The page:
Partly because you get to choose the pressure of your entire shoe, and partly when you don’t downsize the shoe, lace shoes can easily provide all-day comfort. This can be helpful for hours of laps in the gym, multi-pitch sport or trad climbs, and especially for big wall / multi-day climbs.

You’ll find the vast majority of big wall climbers and alpine climbers and most crack (a subset of trad) climbers wear lace shoes. In addition to the all day comfort aspect, lace shoes are lower profile compared to velcro. So they’ll often fit better into cracks.

Note: You can absolutely fit a velcro shoe for all-day comfort too. This is most helpful if your all-day face climbing vs crack climbing.

Pro: Fixable in the Field

You can almost always fix a broken lace in the field (with any type of cord), where fixing a velcro shoe wouldn’t be an option. This type of safety backup is another reason laces are helpful for any multi-day or expedition trips.

Lace Cons

Laces are slower to put on and take off than the other closure types.


Not only are their less slipper options available (<50), but each model sells significantly less compared to lace and velcro models.

Pro: Fast off

Slippers are often the fastest off. Getting them on can be fairly quick or an extreme effort, depending on how they’re sized and how worn in they are. Slippers with leather uppers will stretch more over time and be easier to get on.

Slippers tend to fit tight in general (since there is no tie/strap) and if you size down the break in period is not for the faint of heart.

When slippers aren’t tight, they can easily slip around on the foot since there is no way to strap/lace them down to prevent movement.

Pro: No Pressure Points (on top)

Depending on your foot shape and sensitivity needs, the lack of any pressure points on top of the foot due to velcro, or accidentally tying a lace too tight, is eliminated.

Pro: Nothing can Break

No velcro, no laces to snap. Other than shredding a hole in a your shoe, there’s nothing that will suddenly stop working.

Slipper Cons

There is no wiggle room for fit as there are no adjustments available. The shoe needs to fit snug, otherwise it’ll move around with a lack of strap. In comparison, you can have a less-good fitting velcro or lace shoe and make up for it with the straps (not ideal, but more possible).


Today, some velcro shoes are trying to mimic lace shoes more and more. Similarly, there are many performance slipper shoes now have a velcro strap. These shoes are trying to take the best of all worlds, and sometimes it can work out marvelously. This all depends on how your foot fits the shoe.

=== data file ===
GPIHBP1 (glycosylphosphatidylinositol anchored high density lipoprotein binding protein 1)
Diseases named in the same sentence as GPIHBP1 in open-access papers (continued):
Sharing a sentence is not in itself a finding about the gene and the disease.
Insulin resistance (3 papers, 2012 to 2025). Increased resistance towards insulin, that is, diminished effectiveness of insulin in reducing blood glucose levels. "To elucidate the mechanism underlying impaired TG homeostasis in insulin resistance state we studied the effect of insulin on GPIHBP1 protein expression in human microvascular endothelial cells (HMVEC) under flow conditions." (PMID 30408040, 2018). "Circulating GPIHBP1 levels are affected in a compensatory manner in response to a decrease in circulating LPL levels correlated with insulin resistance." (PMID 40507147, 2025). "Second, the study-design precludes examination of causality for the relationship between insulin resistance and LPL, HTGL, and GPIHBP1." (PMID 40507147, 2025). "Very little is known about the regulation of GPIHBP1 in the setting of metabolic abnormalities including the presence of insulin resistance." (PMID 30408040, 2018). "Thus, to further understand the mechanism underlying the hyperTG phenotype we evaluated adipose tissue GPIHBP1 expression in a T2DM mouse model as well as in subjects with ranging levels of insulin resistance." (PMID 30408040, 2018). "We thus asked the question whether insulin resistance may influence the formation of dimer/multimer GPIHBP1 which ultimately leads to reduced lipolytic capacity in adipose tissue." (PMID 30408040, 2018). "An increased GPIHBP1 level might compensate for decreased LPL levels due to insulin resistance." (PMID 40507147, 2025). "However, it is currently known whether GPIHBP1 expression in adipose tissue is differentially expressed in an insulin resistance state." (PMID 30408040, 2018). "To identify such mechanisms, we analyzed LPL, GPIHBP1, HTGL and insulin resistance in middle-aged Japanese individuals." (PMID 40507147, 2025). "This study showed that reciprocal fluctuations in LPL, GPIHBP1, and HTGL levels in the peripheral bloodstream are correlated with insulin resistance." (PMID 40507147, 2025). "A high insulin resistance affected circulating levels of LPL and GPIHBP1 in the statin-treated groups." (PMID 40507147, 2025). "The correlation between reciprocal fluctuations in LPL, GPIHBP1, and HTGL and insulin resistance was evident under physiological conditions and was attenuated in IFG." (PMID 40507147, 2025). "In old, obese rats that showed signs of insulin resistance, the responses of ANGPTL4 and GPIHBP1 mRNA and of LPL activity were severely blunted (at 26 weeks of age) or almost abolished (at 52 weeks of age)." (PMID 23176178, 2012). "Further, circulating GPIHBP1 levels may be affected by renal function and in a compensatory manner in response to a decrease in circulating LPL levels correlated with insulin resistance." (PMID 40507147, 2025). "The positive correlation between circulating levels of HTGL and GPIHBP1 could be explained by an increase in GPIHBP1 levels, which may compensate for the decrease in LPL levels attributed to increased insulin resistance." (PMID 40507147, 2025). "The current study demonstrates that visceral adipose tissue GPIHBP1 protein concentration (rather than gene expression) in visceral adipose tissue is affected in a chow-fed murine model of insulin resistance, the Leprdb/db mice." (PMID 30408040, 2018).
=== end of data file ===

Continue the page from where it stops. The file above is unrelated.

Bottom Line

The most general rules are:

  • Choose velcro if you’re going to downsize and/or want to get the shoe on/off quickly.
  • Choose lace if your feet are two different sizes (width or volume) as you can more precisely fit the shoe. Or size for comfort fit to keep it on all day.
  • Choose a slipper if you find one that fits your foot perfectly like a glove.

It is common for climbers to own multiple pairs of shoes. Owning some downsized shoes and some fit for comfort shoes can be helpful on different climbing missions.

Our Best Advice for Climbing Shoes

Go to shoe demos (at the gym or climbing festivals) and try on ALL THE SHOES. Including the high and low volume versions of the same model. Ideally, try climbing the same routes in each pair so you can get a sense of how they fit and perform differently. Note how they fit: are there pressure points or any gaps between your foot and the sides / top / bottom of the shoe? Pick what fits snugly and feels right to you.

If there’s a spot on a shoe that’s nagging you or any part of your foot slips in the shoe, keep trying on shoes. After trying on a ton of shoes, at one point you may wonder, “is this shoe perfect?!” because you can’t find anything wrong with the fit – at this point trust your intuition. And, for future reference, write all this info down on your phone: whether the shoe model fit or not, and what sizes are good/bad.

Want to See All The Climbing Shoes (over 400)?